Tuesday, March 27, 2012


date: Thu Oct 7 16:12:40 2004
from: Phil Jones <p.jonesatXYZxyz.ac.uk>
subject: Re: Lack-of-Progress Report
to: Adrian.SimmonsatXYZxyzwf.int

Glad you've found out. We don't appear to have lost more than a week. This sort of
is frustrating.
At 11:44 07/10/2004, you wrote:

See below for the confused status of our JGR resubmission.
-------- Original Message --------
Subject: Re: 2004JD005306 Decision Letter
Date: Thu, 07 Oct 2004 11:40:12 +0100
From: Adrian Simmons <Adrian.SimmonsatXYZxyzwf.int>
Reply-To: Adrian.SimmonsatXYZxyzwf.int
Organization: ECMWF
To: kpumphreyatXYZxyz.org
References: <1094741403@gems2>
Edotorial Office
I should be grateful if you would confirm that processing of my
resubmission of a revised version of the manuscript referred to below is
proceeding satisfactorily.
I resubmitted it electronically on 1 October, and logged out after
receiving the following sequence of messages:
Waiting for Author Approval of Converted Files 2004-10-01 12:10:20
Author Approved Converted Files 2004-10-01 12:21:05
Initial Quality Control Started 2004-10-01 12:21:06
However, despite the above message that converted files had been
approved, when logging in again today to check on progress, I found the
status was "Waiting for Author Aproval of converted files". After
approving a file (again), the status changed directly to
Waiting for Reviewer Assignment 2004-10-07 06:18:49
I notice that the new (combined pdf) file I approved is different than
that originally approved in that it does not now include the courtesy
copy of figures in portrait format with legends attached. However, I am
surprised that I was not notified by email that the combined file had
been changed and required my further approval.
Best regards
Adrian Simmons
jgr-atmospheresatXYZxyz.org wrote:

Manuscript Number: 2004JD005306
Manuscript Title: Comparison of trends and variability in CRU, ERA-40 and NCEP/NCAR
analyses of monthly-mean surface air temperature

Dear Dr. Simmons:

Attached below please find 2 reviews on your above-referenced paper. At least one of
the Reviewers has raised questions and made suggestions for important revisions. Please
consider the Reviewer reports carefully, make the necessary changes in your manuscript
and respond to me, explaining how you have addressed these comments. In your Response
to Reviewer letter, please include a statement confirming that all authors listed on the
manuscript concur with submission in its revised form.

The two reviewers have made some fairly substantial comments on the manner in which your
results are presented and the emphasis that you place on the different aspects of your
work. I am asking for major revisions to your paper, which are concerned more with the
presentation than with the scientific details of your analysis. I agree with Reviewer #1
that your paper should emphasize more strongly the suitability of reanalyses for trend
studies, rather than the comparisons between ERA-40 and NCEP/NCAR, but this would need
some fairly subtle changes (maybe more in the abstract, introduction and conclusions
than in the body of the paper). I will most likely, but not necessarily, ask one of the
reviewers for a new assessment of your revised paper.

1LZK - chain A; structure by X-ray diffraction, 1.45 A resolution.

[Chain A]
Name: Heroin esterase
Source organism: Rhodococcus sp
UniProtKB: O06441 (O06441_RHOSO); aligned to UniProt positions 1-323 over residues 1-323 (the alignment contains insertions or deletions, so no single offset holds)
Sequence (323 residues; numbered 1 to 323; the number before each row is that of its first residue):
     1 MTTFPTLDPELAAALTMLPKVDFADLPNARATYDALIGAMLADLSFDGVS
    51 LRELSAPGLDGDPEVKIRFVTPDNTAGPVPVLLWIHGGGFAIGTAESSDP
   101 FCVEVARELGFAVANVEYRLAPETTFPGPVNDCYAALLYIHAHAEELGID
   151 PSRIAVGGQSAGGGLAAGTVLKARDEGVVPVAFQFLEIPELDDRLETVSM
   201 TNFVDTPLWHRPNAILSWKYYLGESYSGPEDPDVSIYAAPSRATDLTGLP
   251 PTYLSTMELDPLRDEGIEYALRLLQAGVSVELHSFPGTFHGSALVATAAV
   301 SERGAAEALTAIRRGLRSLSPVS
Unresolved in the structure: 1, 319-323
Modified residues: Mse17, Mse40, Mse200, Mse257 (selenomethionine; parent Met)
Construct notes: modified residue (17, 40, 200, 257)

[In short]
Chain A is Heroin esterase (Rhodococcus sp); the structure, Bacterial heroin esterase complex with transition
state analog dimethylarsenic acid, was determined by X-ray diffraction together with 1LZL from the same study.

The due date for your revised paper is October 9, 2004. If you will be unable to submit
a revised manuscript by October 9, 2004, please notify my office and arrange for an
extension (maximum two weeks). If we do not hear from you by the revision due date,
your manuscript will be considered as withdrawn.

When you are ready to submit your revision, please use the link below.


(NOTE: The link above automatically submits your login name and password. If you wish
to share this link with co-authors or colleagues, please be aware that they will have
access to your entire account for this journal.)


Steven Pawson
Editor, Journal of Geophysical Research - Atmospheres

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Reviewer Comments

Reviewer #1 Evaluations:
Assessment: Category 2
Ranking: Very Good
Annotated Manuscript: No
Reviewer #1(Comments):
This paper examines ERA-40 2-meter temperature analysis by comparing to CRU observation
and NCEP/NCAR reanalysis. The cause of the fictitious trend is further examined by
looking into the analysis guess and the model simulation forced by observed SST.
The paper is acceptable for publication in JGR with minor revisions.
Major Comments:
I value this paper for its effort to analyze how the long term trend in the
analysis is brought about by observation and analysis guess. It is quite convincing
that the analysis trend is a result of bias in analysis guess and observation density.
It is clear that ERA-40 is better than NCEP/NCAR reanalysis in several
respects. However, I do not think the major purpose of this paper is to demonstrate how
good the ERA-40 is compare to some other reanalyses. The important theme should be how
accurately reanalyses can detect long term trend, how reliable they are and how we can
interpret the results. If comparison is the main purpose, I worry about the possibility
of large amount of comparison papers coming out in Journals, which do not contribute
significantly to the advance of atmospheric science.

Apparently, the warming trend is simulated using atmospheric simulation. I am
wondering how much the warming trend is the result of SST and how much is from change in
CO2. The effect of SST is very important since analysis of SST in earlier years is
not as accurate and may results in fictitious trend in SST, which in tern creates
fictitious trend in atmospheric simulation, as well as in the atmospheric analysis. I
wonder what is the effect of SST in understanding the change in analysis increments in
the Southern Hemisphere (Australia and Antarctica). In this regard, the sea ice
analysis also may contribute to the trends in southern hemisphere temperature trend.
It is not clear how much CRU data were used in ERA-40. Since analysis is
compared with CRU data, this point needs to be explained in more detail.
Minor Comments: